Last week, international news agencies and media outlets carried the news of the death of the Apple technology company founder, Steve Jobs, as a result of the pancreatic cancer from which he had suffered for a long time. Of course this was very important news, and was covered in an impressive and deserved fashion, but what caught my attention was the quality of treatment which he had received for this complex and malicious disease that is feared by millions; cancer.
Medicine is the most important civil and moral domain that separates nations; the more this area is developed, the more a state becomes civilized, moral, and cohesive. The divide in this domain is growing most significantly in the study and treatment of cancer; the largest and most innovative sector of medicine, research and development. Cancer is a lethal illness; therefore it has been labeled with negative terms by those who fear it, words such as “The Disease”, “evil”, and “shame”. All these words describe people’s fear and horror of it, and hence there is an urgent need for knowledge and to work towards the removal of this awe, and to develop ways of dealing with the illness through awareness, treatment and follow-up.
American philosopher Ken Wilber had a personal experience with the disease after his wife developed a severe case of breast cancer, and says that people deal with cancer as two entities. There is the illness aspect, “a specific disease with medical and scientific dimensions”, and there is the sickness element; a “phenomenon loaded with cultural and social meanings”. Wilber cites that when someone says they have the flu, everyone reacts in an ordinary manner, but when someone says they have cancer; people offer their condolences and act as if they are preparing for death and mourning. Wilber says that the real breakthrough in dealing with cancer came with a third stage; people’s ability to accommodate the idea of the cancer “patient”, especially with the dramatic and multiplying spread of cases, and the many examples of successful treatment and cure.
The spread of cancer in the Middle East almost resembles an epidemic, for reasons unknown. Liver cancer in Egypt has become a national problem, while breast cancer in Saudi Arabia has reached alarming rates. In Iraq, the figures for skin cancer are shocking, whilst in Jordan and Lebanon there is an abnormal proliferation of lung cancer. In addition to this we have not touched upon the cancers prevalent amongst children, whether relating to the blood or nerve cells. Yet with great regret, both state and private treatment for cancerous tumors is weak to say the least. The level of health services provided to treat cancer are very limited compared to the developed world, and not equivalent to what is provided for heart and kidney disease and diabetes for example.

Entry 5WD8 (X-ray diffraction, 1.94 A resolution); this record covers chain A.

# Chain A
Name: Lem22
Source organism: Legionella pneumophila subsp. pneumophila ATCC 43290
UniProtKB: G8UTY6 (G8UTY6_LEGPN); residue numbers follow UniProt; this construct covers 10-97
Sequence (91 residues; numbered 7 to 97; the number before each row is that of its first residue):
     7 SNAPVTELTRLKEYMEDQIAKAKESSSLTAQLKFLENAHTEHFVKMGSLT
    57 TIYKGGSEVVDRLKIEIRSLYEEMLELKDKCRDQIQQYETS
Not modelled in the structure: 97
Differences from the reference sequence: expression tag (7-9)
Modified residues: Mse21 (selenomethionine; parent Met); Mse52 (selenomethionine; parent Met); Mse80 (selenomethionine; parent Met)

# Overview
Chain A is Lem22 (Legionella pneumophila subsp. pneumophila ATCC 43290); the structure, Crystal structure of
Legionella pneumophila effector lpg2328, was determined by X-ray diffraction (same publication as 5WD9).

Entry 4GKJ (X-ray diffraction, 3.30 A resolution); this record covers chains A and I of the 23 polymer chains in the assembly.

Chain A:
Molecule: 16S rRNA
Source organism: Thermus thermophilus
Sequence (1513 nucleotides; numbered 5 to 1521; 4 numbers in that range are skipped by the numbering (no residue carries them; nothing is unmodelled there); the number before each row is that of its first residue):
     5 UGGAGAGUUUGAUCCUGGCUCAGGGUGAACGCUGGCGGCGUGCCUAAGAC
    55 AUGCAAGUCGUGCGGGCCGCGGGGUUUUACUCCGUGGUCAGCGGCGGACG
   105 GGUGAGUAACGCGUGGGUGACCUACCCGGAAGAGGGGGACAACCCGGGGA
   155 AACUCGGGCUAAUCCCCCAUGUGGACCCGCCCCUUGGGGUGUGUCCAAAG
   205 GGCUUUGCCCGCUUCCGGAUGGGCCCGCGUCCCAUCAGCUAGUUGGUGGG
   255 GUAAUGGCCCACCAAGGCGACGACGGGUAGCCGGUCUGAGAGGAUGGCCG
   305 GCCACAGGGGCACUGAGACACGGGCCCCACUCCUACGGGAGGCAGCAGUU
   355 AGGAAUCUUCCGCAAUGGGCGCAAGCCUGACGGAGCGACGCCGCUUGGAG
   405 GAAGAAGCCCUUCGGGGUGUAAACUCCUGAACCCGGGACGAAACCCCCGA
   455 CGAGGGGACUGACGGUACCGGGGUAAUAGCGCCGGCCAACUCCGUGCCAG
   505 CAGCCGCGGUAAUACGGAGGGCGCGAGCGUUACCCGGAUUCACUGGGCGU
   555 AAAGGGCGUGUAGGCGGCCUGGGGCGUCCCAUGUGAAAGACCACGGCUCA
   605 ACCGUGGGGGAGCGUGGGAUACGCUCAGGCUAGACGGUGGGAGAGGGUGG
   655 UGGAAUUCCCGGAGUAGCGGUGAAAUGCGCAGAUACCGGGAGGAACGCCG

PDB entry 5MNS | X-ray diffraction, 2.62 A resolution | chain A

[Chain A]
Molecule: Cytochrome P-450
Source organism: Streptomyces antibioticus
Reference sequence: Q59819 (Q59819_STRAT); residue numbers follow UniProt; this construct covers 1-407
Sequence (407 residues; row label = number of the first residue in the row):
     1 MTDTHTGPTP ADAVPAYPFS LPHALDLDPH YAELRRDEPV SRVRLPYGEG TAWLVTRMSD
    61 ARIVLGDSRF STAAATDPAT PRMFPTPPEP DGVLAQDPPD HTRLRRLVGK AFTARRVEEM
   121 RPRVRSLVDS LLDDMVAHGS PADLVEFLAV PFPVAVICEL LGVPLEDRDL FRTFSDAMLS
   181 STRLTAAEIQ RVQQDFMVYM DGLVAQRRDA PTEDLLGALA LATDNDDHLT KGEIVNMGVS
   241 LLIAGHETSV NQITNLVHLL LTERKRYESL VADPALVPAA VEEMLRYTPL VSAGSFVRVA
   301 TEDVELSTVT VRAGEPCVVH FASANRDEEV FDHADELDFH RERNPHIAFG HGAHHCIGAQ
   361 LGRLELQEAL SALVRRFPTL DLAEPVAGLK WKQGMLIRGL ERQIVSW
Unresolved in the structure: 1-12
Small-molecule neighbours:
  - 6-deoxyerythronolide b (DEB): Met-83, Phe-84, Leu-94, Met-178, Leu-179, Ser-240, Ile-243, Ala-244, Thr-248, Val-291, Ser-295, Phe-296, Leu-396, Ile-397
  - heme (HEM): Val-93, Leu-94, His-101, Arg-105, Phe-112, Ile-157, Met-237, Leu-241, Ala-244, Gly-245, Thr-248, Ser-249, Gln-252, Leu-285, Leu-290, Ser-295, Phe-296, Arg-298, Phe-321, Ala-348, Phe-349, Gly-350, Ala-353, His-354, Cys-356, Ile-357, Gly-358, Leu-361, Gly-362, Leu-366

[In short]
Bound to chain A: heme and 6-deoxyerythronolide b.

There are modest, independent efforts being made by associations and individuals aiming to provide social outreach to educate society, and identify the symptoms of the disease, its causes, and methods of combatting it. These campaigns have enjoyed limited success, but these efforts must be accompanied by specialized health centers and qualified medical staff, which are practically non-existent. I am the father of a daughter with cancer, and I have lived through this tragedy personally. In my heart, I cannot consider what the Arab world offers in terms of treatment and dealing with cancer to be suitable, rather I consider it to be terrible, both by medical and moral standards.
There are centers of excellence in cancer treatment worldwide; Germany has become an important focal point for bone cancer, Austria for prostate cancer, and Australia and likewise Japan for pancreatic cancer, but of course America remains at the heart of the medical and scientific movement to confront this scourge. Arab society needs public figures to break the shameful stigma attached to this topic, such as Dr. Samia al-Amoudi in Saudi Arabia. Here it is necessary to pay tribute to the distinguished social project of the Children’s Cancer Hospital in Egypt, which is distinguished in the sense of fostering community interdependence, but we require far more than this.